Bishops Tighten Relationship with Catholic Colleges Missouri Prelate Praised for Leadership in Preparing Response to Papal Mandate -

Article excerpt

MISSOURI BISHOP JOHN J. Leibrecht won wide acclaim here Wednesday for gracefully steering the National Catholic Bishops through what could have been rough waters.

He presented and got bishops to approve a document mandating a new, closer relationship between American bishops and Catholic colleges and universities in their dioceses. The document was an American response to a 1990 mandate of Pope John Paul II.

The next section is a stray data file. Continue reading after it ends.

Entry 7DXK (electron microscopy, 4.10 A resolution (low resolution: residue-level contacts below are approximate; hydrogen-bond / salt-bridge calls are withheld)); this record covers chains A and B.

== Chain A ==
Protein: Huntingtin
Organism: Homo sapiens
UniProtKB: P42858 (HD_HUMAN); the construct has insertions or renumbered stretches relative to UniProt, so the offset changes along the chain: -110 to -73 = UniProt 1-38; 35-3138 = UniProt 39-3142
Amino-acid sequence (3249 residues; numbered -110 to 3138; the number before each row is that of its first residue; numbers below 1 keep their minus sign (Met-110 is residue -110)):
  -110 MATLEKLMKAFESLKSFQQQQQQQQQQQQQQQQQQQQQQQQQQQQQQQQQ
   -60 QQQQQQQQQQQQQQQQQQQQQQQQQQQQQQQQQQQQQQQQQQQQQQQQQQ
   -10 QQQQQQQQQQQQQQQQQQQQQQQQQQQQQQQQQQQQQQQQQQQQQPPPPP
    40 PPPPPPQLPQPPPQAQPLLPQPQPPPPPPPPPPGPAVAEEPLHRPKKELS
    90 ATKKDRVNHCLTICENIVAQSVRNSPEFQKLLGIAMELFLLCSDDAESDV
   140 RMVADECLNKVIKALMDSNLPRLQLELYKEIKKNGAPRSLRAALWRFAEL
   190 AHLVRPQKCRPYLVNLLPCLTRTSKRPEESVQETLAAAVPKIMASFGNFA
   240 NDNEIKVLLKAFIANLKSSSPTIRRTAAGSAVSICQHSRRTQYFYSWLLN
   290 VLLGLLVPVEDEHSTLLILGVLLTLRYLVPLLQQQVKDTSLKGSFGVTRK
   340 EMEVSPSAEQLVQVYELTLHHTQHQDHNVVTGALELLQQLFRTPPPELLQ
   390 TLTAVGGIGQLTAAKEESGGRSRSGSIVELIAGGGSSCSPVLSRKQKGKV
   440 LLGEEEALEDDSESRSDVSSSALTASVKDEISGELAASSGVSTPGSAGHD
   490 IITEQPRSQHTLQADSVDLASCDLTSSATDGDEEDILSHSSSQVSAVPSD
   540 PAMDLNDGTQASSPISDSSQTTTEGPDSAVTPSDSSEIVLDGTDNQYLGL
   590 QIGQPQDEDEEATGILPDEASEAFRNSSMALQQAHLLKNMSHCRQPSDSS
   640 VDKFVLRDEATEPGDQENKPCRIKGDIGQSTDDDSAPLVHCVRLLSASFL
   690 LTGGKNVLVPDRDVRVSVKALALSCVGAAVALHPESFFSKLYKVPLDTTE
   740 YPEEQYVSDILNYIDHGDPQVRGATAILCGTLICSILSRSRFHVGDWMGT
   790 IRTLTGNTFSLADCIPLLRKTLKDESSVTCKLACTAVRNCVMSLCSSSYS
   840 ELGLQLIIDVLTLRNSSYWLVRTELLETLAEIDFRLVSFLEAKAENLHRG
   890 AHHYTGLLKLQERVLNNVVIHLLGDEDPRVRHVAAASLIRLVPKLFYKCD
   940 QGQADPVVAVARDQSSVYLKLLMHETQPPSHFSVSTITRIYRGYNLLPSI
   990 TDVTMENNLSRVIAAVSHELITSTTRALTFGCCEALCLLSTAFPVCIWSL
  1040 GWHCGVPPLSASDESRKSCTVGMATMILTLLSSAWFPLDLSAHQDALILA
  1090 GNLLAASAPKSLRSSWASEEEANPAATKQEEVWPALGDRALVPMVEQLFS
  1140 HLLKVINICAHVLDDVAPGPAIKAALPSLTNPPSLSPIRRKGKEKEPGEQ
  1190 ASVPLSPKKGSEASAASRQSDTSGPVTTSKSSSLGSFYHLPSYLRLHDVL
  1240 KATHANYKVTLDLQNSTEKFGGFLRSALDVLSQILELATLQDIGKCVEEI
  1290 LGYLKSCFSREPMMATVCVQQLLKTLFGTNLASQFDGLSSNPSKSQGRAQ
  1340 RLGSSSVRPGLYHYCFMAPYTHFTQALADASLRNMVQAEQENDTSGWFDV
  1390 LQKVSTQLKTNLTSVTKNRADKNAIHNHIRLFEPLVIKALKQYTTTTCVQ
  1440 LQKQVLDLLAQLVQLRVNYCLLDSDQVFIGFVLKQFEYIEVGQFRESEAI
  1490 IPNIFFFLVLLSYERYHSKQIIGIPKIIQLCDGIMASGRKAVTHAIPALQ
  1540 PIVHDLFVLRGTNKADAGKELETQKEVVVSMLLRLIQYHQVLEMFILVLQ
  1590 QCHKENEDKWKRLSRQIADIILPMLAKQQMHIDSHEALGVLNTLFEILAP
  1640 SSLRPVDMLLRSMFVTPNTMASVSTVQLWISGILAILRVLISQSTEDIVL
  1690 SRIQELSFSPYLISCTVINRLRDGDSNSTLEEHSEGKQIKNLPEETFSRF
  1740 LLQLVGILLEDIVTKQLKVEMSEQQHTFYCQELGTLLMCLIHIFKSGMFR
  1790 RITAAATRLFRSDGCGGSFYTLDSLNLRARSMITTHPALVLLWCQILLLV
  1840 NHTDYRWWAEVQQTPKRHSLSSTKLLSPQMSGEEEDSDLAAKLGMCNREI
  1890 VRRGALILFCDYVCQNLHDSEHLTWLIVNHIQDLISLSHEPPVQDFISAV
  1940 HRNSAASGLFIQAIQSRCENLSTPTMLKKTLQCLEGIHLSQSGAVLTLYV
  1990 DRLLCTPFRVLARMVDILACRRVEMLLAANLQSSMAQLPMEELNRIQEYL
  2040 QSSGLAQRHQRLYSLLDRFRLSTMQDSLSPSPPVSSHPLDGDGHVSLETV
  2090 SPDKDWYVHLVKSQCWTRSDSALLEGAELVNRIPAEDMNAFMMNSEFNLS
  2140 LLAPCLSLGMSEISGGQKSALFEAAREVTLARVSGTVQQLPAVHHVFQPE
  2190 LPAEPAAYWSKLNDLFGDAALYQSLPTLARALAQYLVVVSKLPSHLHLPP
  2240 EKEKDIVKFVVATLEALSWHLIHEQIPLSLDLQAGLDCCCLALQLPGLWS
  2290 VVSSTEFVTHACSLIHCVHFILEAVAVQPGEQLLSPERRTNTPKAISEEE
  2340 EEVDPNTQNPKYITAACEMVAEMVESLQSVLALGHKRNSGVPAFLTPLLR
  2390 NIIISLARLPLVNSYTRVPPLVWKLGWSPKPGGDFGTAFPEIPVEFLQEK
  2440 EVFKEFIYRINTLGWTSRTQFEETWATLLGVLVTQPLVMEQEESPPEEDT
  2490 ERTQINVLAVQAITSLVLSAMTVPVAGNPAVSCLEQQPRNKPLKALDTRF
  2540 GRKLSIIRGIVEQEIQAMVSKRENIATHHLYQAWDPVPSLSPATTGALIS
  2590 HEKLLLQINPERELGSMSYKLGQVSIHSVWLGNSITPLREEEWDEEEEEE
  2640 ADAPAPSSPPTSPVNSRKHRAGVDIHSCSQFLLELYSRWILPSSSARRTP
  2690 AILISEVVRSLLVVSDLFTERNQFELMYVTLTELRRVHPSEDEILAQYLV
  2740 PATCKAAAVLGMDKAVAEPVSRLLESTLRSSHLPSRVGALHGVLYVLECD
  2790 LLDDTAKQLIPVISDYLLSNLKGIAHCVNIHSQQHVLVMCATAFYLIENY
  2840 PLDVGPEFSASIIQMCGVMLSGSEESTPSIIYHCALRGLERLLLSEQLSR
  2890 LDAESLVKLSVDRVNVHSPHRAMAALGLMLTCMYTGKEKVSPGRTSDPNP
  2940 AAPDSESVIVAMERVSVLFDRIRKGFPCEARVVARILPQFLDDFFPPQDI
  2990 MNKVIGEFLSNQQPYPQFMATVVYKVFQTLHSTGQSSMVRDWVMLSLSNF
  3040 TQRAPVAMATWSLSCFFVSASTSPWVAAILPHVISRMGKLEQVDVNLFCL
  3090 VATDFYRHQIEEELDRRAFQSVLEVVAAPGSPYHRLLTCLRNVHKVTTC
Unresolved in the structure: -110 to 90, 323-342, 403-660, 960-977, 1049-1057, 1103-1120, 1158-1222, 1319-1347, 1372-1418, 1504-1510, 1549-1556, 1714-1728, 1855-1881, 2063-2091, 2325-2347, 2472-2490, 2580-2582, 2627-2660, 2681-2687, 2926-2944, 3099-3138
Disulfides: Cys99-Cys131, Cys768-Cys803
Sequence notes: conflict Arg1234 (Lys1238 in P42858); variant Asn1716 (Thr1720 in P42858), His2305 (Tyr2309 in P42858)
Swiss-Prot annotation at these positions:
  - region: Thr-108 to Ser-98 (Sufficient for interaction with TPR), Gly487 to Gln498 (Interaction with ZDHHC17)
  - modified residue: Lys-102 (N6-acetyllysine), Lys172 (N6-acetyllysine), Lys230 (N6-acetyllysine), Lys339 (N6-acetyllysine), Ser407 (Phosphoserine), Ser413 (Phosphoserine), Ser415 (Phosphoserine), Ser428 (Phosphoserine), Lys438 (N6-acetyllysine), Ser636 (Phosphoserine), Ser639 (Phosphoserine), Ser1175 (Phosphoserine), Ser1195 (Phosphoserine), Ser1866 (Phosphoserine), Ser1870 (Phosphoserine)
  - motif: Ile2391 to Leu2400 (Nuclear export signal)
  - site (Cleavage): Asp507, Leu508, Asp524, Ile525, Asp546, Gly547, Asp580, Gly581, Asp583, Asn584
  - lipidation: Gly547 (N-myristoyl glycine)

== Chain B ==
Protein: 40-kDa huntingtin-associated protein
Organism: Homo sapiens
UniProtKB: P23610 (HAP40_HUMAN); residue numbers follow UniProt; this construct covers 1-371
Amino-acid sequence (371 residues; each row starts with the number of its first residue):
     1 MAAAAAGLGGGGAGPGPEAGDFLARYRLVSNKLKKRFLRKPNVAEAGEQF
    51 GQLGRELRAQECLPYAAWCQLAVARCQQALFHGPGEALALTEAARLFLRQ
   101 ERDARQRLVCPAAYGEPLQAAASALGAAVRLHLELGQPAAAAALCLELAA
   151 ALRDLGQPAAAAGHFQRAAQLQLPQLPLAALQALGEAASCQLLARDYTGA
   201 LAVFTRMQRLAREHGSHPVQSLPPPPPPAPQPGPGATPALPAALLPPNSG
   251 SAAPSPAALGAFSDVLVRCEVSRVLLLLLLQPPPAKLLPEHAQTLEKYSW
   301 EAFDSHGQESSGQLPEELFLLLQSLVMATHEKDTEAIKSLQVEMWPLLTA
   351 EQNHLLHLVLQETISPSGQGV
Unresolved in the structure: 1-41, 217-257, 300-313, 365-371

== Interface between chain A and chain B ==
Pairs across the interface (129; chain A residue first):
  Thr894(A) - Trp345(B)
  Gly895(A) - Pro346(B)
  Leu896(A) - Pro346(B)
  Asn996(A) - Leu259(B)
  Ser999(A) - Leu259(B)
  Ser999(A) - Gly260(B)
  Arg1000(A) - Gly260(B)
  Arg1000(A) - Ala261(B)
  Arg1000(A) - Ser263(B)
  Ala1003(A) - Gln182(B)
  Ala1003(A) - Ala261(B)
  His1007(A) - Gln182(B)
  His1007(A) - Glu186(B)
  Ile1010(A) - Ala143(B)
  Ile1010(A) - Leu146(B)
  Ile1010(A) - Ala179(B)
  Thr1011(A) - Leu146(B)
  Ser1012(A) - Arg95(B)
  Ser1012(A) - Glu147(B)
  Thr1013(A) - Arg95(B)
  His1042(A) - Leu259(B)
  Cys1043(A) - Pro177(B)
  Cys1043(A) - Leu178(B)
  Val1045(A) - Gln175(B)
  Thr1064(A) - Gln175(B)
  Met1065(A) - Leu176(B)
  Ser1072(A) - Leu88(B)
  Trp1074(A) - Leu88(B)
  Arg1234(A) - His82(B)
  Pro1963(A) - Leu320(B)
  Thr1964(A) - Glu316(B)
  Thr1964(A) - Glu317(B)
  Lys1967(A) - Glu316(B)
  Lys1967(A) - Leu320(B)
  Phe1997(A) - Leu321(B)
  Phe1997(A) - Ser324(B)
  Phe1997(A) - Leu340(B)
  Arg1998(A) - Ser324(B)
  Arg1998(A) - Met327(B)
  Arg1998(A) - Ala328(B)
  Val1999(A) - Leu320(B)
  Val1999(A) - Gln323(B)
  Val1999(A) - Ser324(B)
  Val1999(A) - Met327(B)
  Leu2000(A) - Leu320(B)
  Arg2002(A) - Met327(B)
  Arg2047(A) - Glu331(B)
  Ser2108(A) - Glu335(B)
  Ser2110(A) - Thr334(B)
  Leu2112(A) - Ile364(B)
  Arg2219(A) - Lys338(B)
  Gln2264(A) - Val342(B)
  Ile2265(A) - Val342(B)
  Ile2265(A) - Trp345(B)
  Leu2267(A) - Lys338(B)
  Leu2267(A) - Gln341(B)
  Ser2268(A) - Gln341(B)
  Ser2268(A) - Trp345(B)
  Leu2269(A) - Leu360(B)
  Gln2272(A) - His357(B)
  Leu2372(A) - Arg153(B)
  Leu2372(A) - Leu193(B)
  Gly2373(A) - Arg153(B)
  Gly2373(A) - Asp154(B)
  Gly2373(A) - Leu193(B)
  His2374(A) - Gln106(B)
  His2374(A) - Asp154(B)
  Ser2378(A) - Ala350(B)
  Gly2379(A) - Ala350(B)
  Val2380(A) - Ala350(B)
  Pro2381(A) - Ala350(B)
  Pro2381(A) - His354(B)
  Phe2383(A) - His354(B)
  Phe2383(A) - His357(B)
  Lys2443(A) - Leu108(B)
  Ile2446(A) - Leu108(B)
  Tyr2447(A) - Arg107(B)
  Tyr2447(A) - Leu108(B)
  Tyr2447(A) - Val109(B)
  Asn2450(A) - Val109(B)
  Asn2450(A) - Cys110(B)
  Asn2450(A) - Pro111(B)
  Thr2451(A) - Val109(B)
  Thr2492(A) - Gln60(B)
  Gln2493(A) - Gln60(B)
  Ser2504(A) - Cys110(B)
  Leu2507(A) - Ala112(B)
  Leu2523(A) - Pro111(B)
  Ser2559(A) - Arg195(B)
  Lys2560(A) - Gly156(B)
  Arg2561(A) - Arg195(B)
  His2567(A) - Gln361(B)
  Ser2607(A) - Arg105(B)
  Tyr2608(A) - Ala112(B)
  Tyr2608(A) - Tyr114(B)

"It goes way beyond the relationship of a theologian and the bishop," said Leibrecht. "It's about developing Catholic intellectual traditions. For example, in a society that is as individualist as ours, Catholics' strong concern for the common good can contribute much to the culture." With only six dissenting votes, 224 bishops approved the six pages of requirements aimed to ensure that campuses had a Catholic identity, adhering to solidly Catholic theology and ideals of social justice teaching. In the past in many dioceses, the presidents of these schools, which often were run by religious orders, reported directly to superiors in Rome and made little more than ceremonial nods toward local bishops. Leibrecht, former superintendent of the St. Louis archdiocesan schools, is now bishop of the Springfield-Cape Girardeau diocese. The new mandates were passed Wednesday, the third day of the 52nd general meeting of the National Conference of Catholic Bishops and United States Catholic Conference. The meeting closes today at the Omni Shoreham Hotel. The group's executive committee is expected to meet with President Bill Clinton today or tomorrow to present their concerns about economic justice, diminishing overseas aid, abortion - especially partial birth abortion - and assisted suicide. But, the Catholic university issue was the one that most engaged the bishops in discussion. The average student on the campus of St. Louis University or Fontbonne College is not likely to notice the difference, educators say. However, faculty may. The mandates are unlikely to restrain academic freedom, as Ca tholic educators had feared in 1990 when Leibrecht was given the task of interpreting the pope's mandate for an American setting. "The bishop cannot fire a tenured theologian or hire a theologian," said the Rev. Thomas Reese, a senior fellow at Woodstock Jesuit Theological Center, at Georgetown University. "The bishop can say that theologian's teaching is not Catholic teaching - like the surgeon general's warning." Leibrecht and his committee spent six years developing an American response to the pope's mandate, which is called "Ex Corde Ecclesiae" - "From the heart of the church. …


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